More Than 1 in 4 Adults Get No Regular Exercise, Study Shows

Norra MacReady

September 15, 2016

More than 1 in 4 adults in the United States aged 50 years or older reported having engaged in no physical activity within the previous month beyond that required for work, a new study shows.

This translates into 31 million adults who may be considered physically inactive, Kathleen B. Watson, PhD, of the Division of Nutrition, Physical Activity, and Obesity, National Center for Chronic Disease Prevention and Health Promotion, Centers for Disease Control and Prevention, and colleagues write.

Such sedentary habits can have serious health consequences, Dr Watson and colleagues warn in an article published online September 15 in Morbidity and Mortality Weekly Report.

"Physical activity can help delay, prevent or manage many of the chronic diseases for which adults aged >50 years are at risk. These diseases can impact the length and quality of life, as well as the long-term ability to live independently," they write.

The data come from the 2014 Behavioral Risk Factor Surveillance System, a state-based, random-digit-dialed telephone survey of noninstitutionalized adults across the United States and the District of Columbia. For this study, inactivity was defined as a "no" response to the question, "During the past month, other than your regular job, did you participate in any physical activities or exercises such as running, calisthenics, golf, gardening, or walking for exercise?"

Study participants were also asked about seven chronic illnesses that exercise is known to help manage or prevent: stroke, coronary heart disease, arthritis, cancer (except skin cancer), diabetes, chronic obstructive pulmonary disease (COPD), and depressive disorder.

The final sample consisted of 276,919 people, including 162,552 women (52.2%). Overall, 27.5% (95% confidence interval [CI], 27.2 - 27.9) reported engaging in no physical activity within the past month. The prevalence of inactivity was higher among women, at 29.4% (95% CI, 29.0 - 29.9), than among men, at 25.5% (95% CI, 25.0 - 26.0).

Inactivity increased with age: among people aged 75 years or older, the prevalence was 35.3% (95% CI, 34.5 - 36.1), compared with 26.9% (95% CI, 26.3 - 27.5) among people aged 65 to 74 years and 25.4% (95% CI, 25.0 - 25.9) among those aged 50 to 64 years.

There was a marked inverse relationship between physical activity and educational level. The prevalence of inactivity was highest among people with less than a high school degree, at 44.1% (95% CI, 42.7 - 45.4); it decreased progressively for high school graduates (34.7%; 95% CI, 34.0 - 35.3) and people with some college (24.6%; 95% CI, 24.0 - 25.2), and reached a low of 14.2% (95% CI, 13.8-14.7) among those with a college degree.

Inactivity was more prevalent among Hispanics (32.7%; 95% CI, 31.0 - 34.5) and non-Hispanic blacks (33.1%; 95% CI, 31.8 - 34.3) than non-Hispanic whites (26.2%; 95% CI, 25.9 - 26.5) or people of other races or ethnicities (27.1%; 95% CI, 24.9 - 29.5). It was also higher among people who were obese, defined as having a body mass index (BMI) of at least 30 kg/m2 (35.8%; 95% CI, 35.1 - 36.4), compared with those with a BMI <25.0 kg/m2 (23.1%; 95% CI, 22.5 - 23.7).

Inactivity was also more prevalent among those with chronic illness. This was especially the case with COPD (44.4%; 95% CI, 43.3 - 45.5) vs 25.6% (95% CI, 25.2 - 25.9) among people without COPD, and stroke (42.9%; 95% CI, 41.3 - 44.5), vs 26.7% (95% CI, 26.3 - 27.0) among people with no history of stroke.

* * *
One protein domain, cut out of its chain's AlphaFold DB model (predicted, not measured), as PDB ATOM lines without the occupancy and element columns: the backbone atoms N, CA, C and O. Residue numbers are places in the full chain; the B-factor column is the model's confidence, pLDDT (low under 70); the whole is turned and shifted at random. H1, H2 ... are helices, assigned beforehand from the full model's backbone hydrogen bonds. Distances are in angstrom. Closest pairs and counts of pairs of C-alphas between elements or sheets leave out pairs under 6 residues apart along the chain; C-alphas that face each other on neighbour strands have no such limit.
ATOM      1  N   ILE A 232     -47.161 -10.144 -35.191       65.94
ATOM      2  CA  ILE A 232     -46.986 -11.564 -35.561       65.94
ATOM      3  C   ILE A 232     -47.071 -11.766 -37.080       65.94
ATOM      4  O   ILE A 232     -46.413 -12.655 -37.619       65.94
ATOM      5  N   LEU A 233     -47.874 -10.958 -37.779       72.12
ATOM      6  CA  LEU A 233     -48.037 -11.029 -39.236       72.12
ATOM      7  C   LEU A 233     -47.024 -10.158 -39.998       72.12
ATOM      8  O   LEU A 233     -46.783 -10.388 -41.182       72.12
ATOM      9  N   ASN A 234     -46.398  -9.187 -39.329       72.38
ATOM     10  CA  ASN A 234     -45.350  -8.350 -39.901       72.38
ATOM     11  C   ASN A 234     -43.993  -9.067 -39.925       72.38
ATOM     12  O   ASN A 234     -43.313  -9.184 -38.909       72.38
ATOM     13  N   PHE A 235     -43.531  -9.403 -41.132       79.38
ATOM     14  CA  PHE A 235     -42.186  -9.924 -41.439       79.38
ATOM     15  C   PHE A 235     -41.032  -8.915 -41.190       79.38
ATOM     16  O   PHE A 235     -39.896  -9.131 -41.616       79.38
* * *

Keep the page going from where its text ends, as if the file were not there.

"Overall, more adults reporting at least one chronic disease were inactive (31.9%) compared with those not reporting any (19.2%)," the authors write.

In a regional analysis, the prevalence of inactivity was lowest in the West (23.1%; 95% CI, 22.2 - 24.0), followed by the Northeast (26.6%; 95% CI, 25.8 - 27.4), the Midwest (28.4%; 95% CI, 27.8 - 29.0), and the South (30.1%; 95% CI, 29.5 - 30.6). Among individual states, including the District of Columbia, inactivity ranged from a low of 17.9% in Colorado to a high of 38.8% in Arkansas.

Communities can do many things to encourage more seniors to exercise, the authors write. They can place residential areas within walking distance of stores and have safe paths between destinations. They can promote activity in public places such as malls, parks, recreational facilities, and senior centers and can organize activities such as mall-walking programs. And organizations for people with specific chronic disorders can develop and promote exercise programs, such as the Walk With Ease program offered by the Arthritis Foundation.

Given the self-reported nature of the survey, the level of physical inactivity may have been underestimated, the authors note. On the other hand, by excluding work-related exercise, activity may have been underestimated. Other limitations include the inability to generalize to the institutionalized population, the use of complete case analysis to calculate missing data, and response rates as low as 25.1% in certain states, although the data were weighted for nonresponse.

This analysis "helps us better understand and address differences in inactivity among adults 50 years and older," Dr Watson said in a press release about the survey. "More work is needed to make it safer and easier for people of all ages and abilities to be physically active in their communities."

The authors have disclosed no relevant financial relationships.

MMWR Morb Mortal Wkly Rep. 2016;65:954-958. Full text


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